First, let me explain the situation. The place I work at, has 5 different institutions, and our maint. dept. is split up between the 5. Each area has an electrician, a plumber, hvac, etc. One of the electricians is our union president, and being that he is the president over a 600+ member union local, he is very rarely in his area to keep up his work load. For a long time now, the supervisor over that area, continues to task other tradesman to perform work that is not within the scope of their training, particularly the electrical work. Most of the electrical work is considered commercial, but we do have 5 powerhouses, in his area, with voltages up to 12,470vac. Examples of the other work being performed are, garage mechanic pouring concrete, welder installing drywall, and several trades performing electrical work. This has gotten out of hand now, because it has spread to all 5 areas. One of the guys has even said that he does not feel comfortable working with electricity, but the boss insists. Maybe I'm biased, but I have always felt that our trade was a specialized trade, and you shouldn't let just anyone do it without proper training and experience. I've read OSHA regulations top to bottom, but can't find anything written clearly enough to enforce this. It basically says that a qualified person is someone who has had classroom or on the job training, and that they must be familiar with the equipment they are working on and voltages present. With a vague description as that, our bosses could justify this by saying, for example, the hvac guy is familiar with electricity, and can perform my job. Is there anything we can do to stop this before someone gets hurt? Sorry this is such a long post.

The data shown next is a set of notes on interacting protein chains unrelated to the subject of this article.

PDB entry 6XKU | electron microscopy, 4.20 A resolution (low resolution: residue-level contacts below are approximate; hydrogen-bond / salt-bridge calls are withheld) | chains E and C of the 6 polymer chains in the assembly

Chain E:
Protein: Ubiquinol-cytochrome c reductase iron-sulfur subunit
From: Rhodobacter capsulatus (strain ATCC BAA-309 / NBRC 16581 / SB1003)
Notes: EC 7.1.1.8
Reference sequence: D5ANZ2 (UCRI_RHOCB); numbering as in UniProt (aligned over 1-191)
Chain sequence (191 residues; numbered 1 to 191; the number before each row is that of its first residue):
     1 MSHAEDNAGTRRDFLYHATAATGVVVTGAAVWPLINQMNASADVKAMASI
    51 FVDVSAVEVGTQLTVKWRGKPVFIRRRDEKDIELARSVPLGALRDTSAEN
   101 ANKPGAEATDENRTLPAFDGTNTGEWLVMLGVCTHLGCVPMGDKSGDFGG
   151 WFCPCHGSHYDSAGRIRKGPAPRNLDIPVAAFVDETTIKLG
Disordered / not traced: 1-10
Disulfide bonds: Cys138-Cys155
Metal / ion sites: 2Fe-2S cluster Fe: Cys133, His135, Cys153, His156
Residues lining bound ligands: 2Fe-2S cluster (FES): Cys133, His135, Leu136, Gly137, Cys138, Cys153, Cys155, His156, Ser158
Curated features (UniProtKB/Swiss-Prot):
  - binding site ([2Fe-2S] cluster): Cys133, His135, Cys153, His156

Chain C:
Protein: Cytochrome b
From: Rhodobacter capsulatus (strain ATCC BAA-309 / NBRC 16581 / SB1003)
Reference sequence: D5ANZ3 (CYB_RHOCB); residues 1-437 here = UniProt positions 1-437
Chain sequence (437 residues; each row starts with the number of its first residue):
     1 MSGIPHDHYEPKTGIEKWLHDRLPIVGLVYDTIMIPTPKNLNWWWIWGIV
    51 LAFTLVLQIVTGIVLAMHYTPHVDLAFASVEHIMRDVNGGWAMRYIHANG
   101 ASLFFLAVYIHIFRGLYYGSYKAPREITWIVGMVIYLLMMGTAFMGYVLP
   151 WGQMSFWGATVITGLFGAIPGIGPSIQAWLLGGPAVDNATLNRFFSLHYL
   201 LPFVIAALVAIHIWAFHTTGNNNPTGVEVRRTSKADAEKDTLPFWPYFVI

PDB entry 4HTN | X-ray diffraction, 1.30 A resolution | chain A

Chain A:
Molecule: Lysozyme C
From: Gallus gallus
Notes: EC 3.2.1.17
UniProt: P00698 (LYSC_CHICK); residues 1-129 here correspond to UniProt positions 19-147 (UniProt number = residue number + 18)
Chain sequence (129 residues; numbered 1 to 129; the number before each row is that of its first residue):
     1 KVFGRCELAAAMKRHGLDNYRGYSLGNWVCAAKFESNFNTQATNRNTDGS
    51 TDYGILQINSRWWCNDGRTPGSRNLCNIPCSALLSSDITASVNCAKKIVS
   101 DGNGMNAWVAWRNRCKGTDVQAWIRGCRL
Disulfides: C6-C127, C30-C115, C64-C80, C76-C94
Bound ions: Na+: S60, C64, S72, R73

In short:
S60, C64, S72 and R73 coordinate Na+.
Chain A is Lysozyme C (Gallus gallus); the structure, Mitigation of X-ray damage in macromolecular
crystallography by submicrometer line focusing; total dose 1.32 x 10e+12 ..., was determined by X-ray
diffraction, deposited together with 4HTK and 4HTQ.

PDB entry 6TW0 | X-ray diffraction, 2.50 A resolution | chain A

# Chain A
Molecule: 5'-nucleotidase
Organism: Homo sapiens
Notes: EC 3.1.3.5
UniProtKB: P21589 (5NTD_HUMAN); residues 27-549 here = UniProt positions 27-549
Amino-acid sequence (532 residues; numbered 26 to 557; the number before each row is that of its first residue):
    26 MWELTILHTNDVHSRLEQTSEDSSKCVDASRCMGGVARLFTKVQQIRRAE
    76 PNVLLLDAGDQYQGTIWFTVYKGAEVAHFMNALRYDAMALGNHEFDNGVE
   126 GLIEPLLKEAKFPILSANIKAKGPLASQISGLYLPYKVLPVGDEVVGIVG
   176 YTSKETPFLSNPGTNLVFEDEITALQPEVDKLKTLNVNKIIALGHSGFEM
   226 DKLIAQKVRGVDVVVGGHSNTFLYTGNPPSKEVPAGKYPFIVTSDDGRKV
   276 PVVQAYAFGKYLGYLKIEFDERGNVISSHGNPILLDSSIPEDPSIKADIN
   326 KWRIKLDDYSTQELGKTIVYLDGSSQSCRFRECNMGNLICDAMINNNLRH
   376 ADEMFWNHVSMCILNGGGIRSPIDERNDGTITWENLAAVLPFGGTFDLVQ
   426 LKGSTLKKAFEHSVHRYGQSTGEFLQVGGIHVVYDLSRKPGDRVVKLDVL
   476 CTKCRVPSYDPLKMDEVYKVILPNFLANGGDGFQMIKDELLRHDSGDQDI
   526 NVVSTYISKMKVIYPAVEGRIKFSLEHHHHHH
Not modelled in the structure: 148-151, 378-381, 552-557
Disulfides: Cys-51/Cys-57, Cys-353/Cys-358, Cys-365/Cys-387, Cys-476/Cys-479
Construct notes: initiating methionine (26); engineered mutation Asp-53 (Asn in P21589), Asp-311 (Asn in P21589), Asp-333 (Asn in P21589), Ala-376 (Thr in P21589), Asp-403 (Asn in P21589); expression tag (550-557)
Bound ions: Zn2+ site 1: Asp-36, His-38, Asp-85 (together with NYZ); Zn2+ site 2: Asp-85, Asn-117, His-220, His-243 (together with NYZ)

As I see it, there are at least three alternatives open to you.
Virtually all federal institutions are covered by OSHA. OSHA has adopted the NEC, and also has it's own rules regarding trainind and wualifications of help. While "qualified" is largely in the view of the employer, the employer is also expected to document any training provided.
You did mention a "shop steward." This guy's job is to address such issues, without it being necessary for you to make youself a target by opppenly questioning a policy. Since the steward is also an electrician, he should have some interest in this issue as well. If his steward duties interfere with his ability to do his job- well, there is already extensive labor law on this point, and he has remedies available to him. Ultimately, you may file a grievance, and force the issue to be addressed. You also may approach management higher up the ladder.
You may also "vote with your feet," and seek employment elsewhere. Lose benefits, lose seniority, lose pay....look for sympathy elsewhere; that's what everyone else is face with on a regular basis. You, quite simply, have to "put up or shut up" in life sometimes.
I also very strongly reccomend that you be absolutely certain that your concerns are reasonable. There is a world of difference between changing a light bulb and installing a generator- yet both might be described as "electric work."